May 29, 2012 | The Jerusalem Post

Austria’s Günter Grass Scandal: The Socialism of Fools

My latest straight-news report on critics asserting that Austrian defense minister Norbert Darabos ignores Iran’s determination to build a nuclear weapons device coupled with his attacks on Israel unleashed a spiraling war of words.

The crossfire reminds me of an Austrian governmental version of the Günter Grass scandal. Exactly as Mr. Grass—a lifelong German social democratic activist—found himself just a few months ago, the social democratic party (SPÖ) minister Darabos now finds himself locked in a war of words with his Jewish and non-Jewish critics. And exactly as Iran celebrated Grass's artistic contributions to international affairs, the Islamic world's most dangerous clerical regime has emerged as Mr. Darabos' chief advocate.

Iran has proved to be no fair-weather friend to Mr. Darabos. My Jerusalem Post dispatch “Austrian Defense Minister Should Resign” sparked Iran’s regime-controlled German language outlet (Iran German Radio, IRIB World Service, Das Deutsche Program) to bitterly complain about the “anger of Zionist circles in Europe.”  According to IRIB, Dr. Shimon Samuels, from the Simon Wiesenthal Center, “in an interview with the Jerusalem Post intervened in internal Austrian affairs with surprising demands…”

During that said interview, Dr. Samuels told me that Mr. Darabos ought to resign because he endangered Austrian’s foreign policy and engaged in an anti-Semitic reflex by insisting that Israel is the only Mideast country to be blamed for the region’s problems. (Incidentally, when I asked Mr. Darabos’ spokesman Stefan Hirsch to send me examples of other foreign politicians that Mr. Darabos targeted for robust criticism, he declined to answer my email query). Mr. Darabos flatly rejected the accusation that he is “anti-Semitic” and proudly declared: “I am an anti-fascist par excellence.”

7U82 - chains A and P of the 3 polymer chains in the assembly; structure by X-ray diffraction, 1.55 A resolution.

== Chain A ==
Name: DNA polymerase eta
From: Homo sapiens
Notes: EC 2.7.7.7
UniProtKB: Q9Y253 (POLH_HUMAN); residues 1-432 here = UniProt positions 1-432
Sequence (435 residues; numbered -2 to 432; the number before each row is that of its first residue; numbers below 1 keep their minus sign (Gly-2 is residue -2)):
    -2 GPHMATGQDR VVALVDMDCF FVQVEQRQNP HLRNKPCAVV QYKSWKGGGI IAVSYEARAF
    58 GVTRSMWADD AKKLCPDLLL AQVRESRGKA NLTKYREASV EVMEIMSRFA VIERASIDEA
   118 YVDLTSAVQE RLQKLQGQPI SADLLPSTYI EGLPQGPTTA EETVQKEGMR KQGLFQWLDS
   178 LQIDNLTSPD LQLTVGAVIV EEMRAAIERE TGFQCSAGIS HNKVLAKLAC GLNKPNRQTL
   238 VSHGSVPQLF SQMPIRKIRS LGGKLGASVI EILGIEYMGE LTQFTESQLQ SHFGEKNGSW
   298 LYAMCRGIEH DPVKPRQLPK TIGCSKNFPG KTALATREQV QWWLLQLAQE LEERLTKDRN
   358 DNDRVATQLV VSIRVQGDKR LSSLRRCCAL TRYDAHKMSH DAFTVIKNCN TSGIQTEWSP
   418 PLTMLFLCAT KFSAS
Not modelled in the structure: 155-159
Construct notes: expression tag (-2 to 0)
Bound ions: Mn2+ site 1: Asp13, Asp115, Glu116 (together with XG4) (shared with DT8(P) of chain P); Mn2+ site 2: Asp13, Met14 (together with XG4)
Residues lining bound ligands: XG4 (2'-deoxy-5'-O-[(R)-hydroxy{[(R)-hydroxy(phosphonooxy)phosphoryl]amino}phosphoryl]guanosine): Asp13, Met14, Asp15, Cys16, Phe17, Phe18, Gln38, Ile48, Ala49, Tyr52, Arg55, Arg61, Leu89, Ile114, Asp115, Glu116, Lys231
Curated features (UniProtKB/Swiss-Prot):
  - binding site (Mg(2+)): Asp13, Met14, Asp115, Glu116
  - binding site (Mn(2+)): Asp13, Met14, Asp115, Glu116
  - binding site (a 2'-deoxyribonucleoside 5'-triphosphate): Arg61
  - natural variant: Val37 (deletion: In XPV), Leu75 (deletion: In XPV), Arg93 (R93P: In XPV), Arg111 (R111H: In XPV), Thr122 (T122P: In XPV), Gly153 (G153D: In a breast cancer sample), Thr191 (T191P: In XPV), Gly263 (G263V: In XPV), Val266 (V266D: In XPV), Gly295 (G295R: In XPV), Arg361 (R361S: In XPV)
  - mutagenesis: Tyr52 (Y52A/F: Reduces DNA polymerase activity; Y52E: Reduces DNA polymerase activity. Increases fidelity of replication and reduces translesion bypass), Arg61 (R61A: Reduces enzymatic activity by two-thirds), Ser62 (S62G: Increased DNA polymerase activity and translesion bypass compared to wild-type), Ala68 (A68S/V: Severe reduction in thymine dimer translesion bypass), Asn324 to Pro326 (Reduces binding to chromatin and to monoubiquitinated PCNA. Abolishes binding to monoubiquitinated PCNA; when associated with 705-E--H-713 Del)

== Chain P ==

So what prompted Tehran’s defense of Mr. Darabos in its state-financed media outlets?
Last weekend, Mr. Darabos told the Austrian daily Die Presse’s Christian Ultsch in an eye-popping interview that Israel’s “threats” were “unnecessary” because “Iran is not ready to build the bomb.” In the same interview, Mr. Darabos termed Foreign Minister Avigdor Liberman “unbearable”  and accused Israel of using the danger of an Iranian nuclear program – and the Palestinian issue – to deflect attention from Israeli domestic and social problems.

However, while Mr. Darabos sat comfortably in Austria and downplayed the Iranian threat, that very same weekend saw Major General Hassan Firouzabadi, chief of staff of the Iranian armed forces, give a speech in Tehran where he declared the need for the “full annihilation of the Zionist regime of Israel to the end.”

To compound the question marks over Mr. Darabos’ conclusions on Iran and fitness as defense minister, a UN report on Friday noted that Iran increased its work on its illicit uranium enrichment program.